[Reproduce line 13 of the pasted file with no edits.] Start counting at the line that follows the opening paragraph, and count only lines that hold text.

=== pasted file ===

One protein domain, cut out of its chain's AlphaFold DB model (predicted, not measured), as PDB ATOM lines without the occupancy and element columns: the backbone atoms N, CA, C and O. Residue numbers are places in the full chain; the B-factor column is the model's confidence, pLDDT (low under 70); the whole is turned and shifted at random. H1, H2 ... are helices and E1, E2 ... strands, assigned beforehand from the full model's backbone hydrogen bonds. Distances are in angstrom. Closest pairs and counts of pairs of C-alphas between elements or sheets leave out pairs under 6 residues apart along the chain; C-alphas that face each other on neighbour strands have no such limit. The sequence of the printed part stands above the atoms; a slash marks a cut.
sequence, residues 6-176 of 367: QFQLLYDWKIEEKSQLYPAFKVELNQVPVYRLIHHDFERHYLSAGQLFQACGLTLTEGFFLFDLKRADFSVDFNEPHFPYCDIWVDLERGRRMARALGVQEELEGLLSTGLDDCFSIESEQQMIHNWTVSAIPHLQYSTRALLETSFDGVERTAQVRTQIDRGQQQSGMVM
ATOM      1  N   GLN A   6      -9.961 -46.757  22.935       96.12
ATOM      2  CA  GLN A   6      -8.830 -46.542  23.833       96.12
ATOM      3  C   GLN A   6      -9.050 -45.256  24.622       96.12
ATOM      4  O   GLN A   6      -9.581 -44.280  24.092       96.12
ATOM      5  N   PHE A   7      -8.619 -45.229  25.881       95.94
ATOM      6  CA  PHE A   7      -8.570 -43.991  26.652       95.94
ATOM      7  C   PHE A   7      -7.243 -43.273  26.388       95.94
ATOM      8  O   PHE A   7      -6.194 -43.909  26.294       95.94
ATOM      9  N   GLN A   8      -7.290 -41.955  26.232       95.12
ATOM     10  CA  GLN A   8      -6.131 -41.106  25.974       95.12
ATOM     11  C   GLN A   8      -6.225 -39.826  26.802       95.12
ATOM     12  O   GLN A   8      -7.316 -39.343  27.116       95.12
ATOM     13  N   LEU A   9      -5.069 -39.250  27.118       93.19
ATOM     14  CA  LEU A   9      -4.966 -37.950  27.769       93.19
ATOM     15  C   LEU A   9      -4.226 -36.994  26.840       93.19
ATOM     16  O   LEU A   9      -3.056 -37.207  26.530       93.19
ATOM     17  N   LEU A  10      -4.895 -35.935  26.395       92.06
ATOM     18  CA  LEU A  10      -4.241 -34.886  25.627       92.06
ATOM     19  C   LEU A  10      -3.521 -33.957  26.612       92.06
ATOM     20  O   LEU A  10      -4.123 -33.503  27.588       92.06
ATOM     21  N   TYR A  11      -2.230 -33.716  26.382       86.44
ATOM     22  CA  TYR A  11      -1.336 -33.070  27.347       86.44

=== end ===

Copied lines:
ATOM     12  O   GLN A   8      -7.316 -39.343  27.116       95.12